‘Is It Any Good?’

I would guess anyone who doesn’t ask themselves this during the course of writing a novel is not going to produce a very good one.

What’s probably not such a good idea is to include this angst in comments accompanying a chapter sent to a tutor for a tutorial. Asking ‘Is it any good?’ really means ‘tell me lots of nice things about it please to boost my writing ego’. So when I didn’t immediately get that response from Emily my reaction was ‘She must think it’s rubbish’. The tutorial in question has been an odd, long-drawn out affair as it couldn’t take place in person due to illness and we exchanged e-mails instead (Emily now being on maternity leave). I also talked about the issues with Alison last night in person.

There were lots of things that Emily didn’t like in the extract I’d sent — plausibility issues about James’ behaviour, not really seeing into what motivated the characters and so on. In some ways it’s a bit of a Catch-22 in that she said she thought I needed to know my characters better — but the best way for me to do that is to write more and to live with them, which is more difficult to do if your motivation is ebbing away partly because a tutor has said you need to know your characters better.  I think I do know my characters pretty well but perhaps they hadn’t come over that well for a couple of reasons. One is stylistic — I do tend to write much more from an exterior perspective than interior so I only infrequently inhabit the characters’ innermost thoughts. The second is the structure of the novel which starts with two people flung together in crisis and then develops from there. There’s a huge amount of back story that comes with both the two main characters and I’m finding it very laborious to drip feed into the first chapters. I’ve done about 15,000 words and they’ve not really found out much about each others’ backgrounds. I’m tempted to just write a couple of scenes from the past and show them in flashback and be done with it.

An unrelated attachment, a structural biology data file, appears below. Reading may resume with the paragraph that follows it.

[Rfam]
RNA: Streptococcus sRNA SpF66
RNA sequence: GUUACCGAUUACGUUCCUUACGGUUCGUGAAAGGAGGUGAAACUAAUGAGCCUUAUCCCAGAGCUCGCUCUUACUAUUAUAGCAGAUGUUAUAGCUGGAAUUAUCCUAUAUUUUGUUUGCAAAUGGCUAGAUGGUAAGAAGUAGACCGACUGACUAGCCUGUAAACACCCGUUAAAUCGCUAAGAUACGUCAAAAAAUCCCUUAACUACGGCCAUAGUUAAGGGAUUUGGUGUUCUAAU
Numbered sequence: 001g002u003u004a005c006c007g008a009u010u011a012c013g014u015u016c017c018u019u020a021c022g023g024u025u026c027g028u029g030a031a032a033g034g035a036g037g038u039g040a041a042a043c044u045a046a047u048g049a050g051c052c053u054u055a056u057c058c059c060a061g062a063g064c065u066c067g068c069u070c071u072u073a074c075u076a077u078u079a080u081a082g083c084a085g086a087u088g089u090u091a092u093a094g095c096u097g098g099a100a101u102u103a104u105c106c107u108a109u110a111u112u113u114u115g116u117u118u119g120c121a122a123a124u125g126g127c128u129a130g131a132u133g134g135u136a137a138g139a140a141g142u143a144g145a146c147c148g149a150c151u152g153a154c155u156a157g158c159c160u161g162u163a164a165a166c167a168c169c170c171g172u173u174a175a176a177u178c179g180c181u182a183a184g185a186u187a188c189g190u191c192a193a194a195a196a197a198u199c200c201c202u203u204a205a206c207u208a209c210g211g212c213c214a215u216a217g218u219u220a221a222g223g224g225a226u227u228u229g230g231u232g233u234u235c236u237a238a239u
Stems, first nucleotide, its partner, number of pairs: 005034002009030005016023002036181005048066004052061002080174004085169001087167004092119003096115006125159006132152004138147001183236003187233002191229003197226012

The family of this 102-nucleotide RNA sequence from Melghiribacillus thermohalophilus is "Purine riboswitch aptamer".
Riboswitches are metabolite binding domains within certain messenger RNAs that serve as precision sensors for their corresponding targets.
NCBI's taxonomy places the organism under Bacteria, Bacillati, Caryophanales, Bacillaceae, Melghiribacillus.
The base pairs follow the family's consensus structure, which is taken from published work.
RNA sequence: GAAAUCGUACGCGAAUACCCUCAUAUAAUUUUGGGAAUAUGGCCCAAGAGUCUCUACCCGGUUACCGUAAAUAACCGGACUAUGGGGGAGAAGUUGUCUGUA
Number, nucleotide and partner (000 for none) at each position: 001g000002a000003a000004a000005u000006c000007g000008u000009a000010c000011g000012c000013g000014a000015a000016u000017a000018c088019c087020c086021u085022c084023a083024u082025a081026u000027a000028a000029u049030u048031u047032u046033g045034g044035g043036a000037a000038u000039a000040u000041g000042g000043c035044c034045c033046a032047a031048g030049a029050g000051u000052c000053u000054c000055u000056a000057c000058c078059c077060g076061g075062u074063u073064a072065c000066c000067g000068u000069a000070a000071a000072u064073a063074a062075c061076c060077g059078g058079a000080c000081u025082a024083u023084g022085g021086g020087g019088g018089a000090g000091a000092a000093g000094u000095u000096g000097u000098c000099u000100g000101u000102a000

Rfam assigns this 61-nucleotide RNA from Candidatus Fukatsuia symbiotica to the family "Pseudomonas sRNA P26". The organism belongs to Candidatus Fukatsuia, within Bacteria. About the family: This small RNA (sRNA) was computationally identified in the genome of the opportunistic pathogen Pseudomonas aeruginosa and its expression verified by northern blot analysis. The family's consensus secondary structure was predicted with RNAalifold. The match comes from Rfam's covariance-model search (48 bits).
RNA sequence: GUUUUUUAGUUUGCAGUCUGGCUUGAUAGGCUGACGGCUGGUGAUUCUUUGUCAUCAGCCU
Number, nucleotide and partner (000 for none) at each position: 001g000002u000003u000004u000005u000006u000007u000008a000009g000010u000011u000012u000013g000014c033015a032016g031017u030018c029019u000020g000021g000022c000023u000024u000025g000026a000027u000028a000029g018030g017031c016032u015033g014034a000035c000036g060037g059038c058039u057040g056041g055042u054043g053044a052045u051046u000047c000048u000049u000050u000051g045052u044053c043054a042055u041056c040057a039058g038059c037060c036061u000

On Saturday night I got pretty downhearted — not because I thought the novel was no good — but because I thought I might need to totally overhaul the way it was written. I considered crawling into a hole and not bothering to emerge until after our end of course reading. However, once I’d mulled over the feedback I found it quite inspiring in a way. This is because Emily seems to have high ambitions for the story and characters — possibly higher than my own. Once I’ve got to the heart of the dilemmas and decisions facing both characters then the novel could say an awful lot that is relevant to readers in the modern world. I do think I have thought this through in my head in terms of concepts but it perhaps has to translate to the characters. It was suggested that I place my novel in the bitter-sweet human relationship genre defined by Anne Tyler’s novels. I was flattered that it was thought I operate in that difficult genre myself.

I’m also probably guilty of treating my characters as tools to be pushed around to achieve my own ends in terms of writing. For example, I thought it would be a good scene for James to turn up to see Emma at work to tell her he’s been fired (she won’t answer her phone). I had him bring Kim along principally because I wanted to write a bit of Emma, Kim and James having an argument, which is something I enjoyed doing — lots of conflict and dialogue. However, in reality, even if James had gone to break the news to his wife in a five-star hotel then he would have left Kim in the lobby while he did it.

It seems I’m in a very uncomfortable position but one that is really of quite profound significance as getting this feedback shows that I’ve created characters who demand my respect — it’s their story now and I have to let them get on with it. I can’t force a situation on them just because I want to write it. This is really odd. I’ve seen many authors describe this process but even so, it’s quite disconcerting. This perhaps re-inforces the strong views that have been expressed after my readings on the way the characters have come over.